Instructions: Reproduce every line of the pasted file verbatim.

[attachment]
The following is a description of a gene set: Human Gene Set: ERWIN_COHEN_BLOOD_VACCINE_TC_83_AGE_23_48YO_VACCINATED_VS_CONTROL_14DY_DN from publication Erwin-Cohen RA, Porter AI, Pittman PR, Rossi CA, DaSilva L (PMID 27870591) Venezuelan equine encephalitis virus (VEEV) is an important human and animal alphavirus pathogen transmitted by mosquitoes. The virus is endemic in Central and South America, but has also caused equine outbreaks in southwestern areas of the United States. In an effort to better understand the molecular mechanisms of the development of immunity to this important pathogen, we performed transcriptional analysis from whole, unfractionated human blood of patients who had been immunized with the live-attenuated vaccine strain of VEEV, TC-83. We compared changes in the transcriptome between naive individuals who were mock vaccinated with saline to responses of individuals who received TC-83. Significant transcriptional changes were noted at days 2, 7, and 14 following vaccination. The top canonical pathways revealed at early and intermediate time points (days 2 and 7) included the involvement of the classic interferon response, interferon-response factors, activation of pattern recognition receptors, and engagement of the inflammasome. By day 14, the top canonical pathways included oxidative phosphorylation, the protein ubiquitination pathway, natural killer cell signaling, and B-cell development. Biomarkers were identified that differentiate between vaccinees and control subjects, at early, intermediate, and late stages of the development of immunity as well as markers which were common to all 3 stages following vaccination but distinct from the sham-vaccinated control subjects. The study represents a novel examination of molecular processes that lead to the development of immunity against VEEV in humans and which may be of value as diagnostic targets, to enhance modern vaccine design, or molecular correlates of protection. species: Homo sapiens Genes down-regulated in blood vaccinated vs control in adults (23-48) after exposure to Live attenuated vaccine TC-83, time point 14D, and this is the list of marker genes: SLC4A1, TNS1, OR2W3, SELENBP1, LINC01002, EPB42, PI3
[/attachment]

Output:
The following is a description of a gene set: Human Gene Set: ERWIN_COHEN_BLOOD_VACCINE_TC_83_AGE_23_48YO_VACCINATED_VS_CONTROL_14DY_DN from publication Erwin-Cohen RA, Porter AI, Pittman PR, Rossi CA, DaSilva L (PMID 27870591) Venezuelan equine encephalitis virus (VEEV) is an important human and animal alphavirus pathogen transmitted by mosquitoes. The virus is endemic in Central and South America, but has also caused equine outbreaks in southwestern areas of the United States. In an effort to better understand the molecular mechanisms of the development of immunity to this important pathogen, we performed transcriptional analysis from whole, unfractionated human blood of patients who had been immunized with the live-attenuated vaccine strain of VEEV, TC-83. We compared changes in the transcriptome between naive individuals who were mock vaccinated with saline to responses of individuals who received TC-83. Significant transcriptional changes were noted at days 2, 7, and 14 following vaccination. The top canonical pathways revealed at early and intermediate time points (days 2 and 7) included the involvement of the classic interferon response, interferon-response factors, activation of pattern recognition receptors, and engagement of the inflammasome. By day 14, the top canonical pathways included oxidative phosphorylation, the protein ubiquitination pathway, natural killer cell signaling, and B-cell development. Biomarkers were identified that differentiate between vaccinees and control subjects, at early, intermediate, and late stages of the development of immunity as well as markers which were common to all 3 stages following vaccination but distinct from the sham-vaccinated control subjects. The study represents a novel examination of molecular processes that lead to the development of immunity against VEEV in humans and which may be of value as diagnostic targets, to enhance modern vaccine design, or molecular correlates of protection. species: Homo sapiens Genes down-regulated in blood vaccinated vs control in adults (23-48) after exposure to Live attenuated vaccine TC-83, time point 14D, and this is the list of marker genes: SLC4A1, TNS1, OR2W3, SELENBP1, LINC01002, EPB42, PI3